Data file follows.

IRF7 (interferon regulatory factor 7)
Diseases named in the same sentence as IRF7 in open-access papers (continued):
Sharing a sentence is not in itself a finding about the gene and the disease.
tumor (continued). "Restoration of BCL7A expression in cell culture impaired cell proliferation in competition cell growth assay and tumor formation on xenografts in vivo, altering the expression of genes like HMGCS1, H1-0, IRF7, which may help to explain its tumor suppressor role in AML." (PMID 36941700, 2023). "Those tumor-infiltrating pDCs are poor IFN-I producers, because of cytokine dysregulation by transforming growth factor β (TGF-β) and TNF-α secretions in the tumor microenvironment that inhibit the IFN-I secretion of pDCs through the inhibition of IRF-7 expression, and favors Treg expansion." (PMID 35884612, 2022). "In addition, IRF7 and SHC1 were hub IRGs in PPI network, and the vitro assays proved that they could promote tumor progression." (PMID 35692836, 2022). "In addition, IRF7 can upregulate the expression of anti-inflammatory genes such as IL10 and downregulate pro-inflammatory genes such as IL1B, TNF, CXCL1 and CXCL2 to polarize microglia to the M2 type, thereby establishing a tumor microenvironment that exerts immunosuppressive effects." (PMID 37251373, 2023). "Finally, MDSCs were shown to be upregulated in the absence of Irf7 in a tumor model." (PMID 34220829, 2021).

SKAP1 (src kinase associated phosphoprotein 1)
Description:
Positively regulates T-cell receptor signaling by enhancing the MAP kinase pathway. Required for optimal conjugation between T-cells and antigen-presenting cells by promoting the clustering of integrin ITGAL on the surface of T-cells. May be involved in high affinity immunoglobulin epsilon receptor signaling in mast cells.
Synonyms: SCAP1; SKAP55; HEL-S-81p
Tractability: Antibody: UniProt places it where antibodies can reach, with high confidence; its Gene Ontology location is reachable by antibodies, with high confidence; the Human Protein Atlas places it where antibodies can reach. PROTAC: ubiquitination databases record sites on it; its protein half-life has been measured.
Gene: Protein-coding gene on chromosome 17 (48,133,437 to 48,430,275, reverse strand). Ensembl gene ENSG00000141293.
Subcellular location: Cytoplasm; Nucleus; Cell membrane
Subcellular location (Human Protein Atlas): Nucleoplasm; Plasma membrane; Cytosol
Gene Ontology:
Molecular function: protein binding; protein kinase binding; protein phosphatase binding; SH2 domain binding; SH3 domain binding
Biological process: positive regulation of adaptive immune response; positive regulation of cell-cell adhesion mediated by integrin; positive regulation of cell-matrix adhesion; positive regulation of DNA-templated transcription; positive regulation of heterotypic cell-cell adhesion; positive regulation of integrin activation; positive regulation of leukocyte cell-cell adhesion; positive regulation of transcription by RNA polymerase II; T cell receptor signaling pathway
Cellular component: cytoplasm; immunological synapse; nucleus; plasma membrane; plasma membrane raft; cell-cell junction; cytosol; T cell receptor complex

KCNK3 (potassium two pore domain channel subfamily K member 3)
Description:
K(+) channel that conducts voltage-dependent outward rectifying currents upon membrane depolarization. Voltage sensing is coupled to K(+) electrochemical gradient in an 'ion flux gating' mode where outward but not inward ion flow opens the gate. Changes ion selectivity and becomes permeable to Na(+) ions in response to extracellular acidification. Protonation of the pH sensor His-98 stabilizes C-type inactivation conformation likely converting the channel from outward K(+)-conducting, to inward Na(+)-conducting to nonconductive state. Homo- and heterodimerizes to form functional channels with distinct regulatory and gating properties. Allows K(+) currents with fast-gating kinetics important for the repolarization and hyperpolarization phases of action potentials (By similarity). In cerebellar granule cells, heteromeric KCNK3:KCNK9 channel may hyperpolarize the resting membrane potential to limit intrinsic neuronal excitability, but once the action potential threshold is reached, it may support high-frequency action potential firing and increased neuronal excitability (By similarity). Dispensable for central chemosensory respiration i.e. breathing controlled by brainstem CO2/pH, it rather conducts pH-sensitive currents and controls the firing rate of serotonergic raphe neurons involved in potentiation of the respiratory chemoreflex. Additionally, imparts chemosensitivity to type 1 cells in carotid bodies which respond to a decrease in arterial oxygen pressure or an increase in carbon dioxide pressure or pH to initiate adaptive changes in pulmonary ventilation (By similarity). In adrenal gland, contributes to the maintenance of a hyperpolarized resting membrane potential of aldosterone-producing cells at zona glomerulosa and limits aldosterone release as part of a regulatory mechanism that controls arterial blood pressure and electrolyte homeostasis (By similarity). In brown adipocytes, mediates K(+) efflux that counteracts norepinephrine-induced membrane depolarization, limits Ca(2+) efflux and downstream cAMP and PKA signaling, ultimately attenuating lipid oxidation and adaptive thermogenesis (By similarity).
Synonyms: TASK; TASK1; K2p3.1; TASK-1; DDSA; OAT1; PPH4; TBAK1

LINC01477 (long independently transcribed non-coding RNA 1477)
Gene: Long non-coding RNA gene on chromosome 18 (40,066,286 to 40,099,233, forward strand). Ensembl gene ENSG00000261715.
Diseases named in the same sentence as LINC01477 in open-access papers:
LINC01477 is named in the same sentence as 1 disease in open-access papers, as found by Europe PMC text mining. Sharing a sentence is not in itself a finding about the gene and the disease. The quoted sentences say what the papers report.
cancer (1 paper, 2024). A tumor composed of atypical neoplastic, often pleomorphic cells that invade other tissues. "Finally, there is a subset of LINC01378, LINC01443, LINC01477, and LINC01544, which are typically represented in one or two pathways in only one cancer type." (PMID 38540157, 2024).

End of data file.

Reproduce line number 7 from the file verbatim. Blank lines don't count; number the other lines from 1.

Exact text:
Positively regulates T-cell receptor signaling by enhancing the MAP kinase pathway. Required for optimal conjugation between T-cells and antigen-presenting cells by promoting the clustering of integrin ITGAL on the surface of T-cells. May be involved in high affinity immunoglobulin epsilon receptor signaling in mast cells.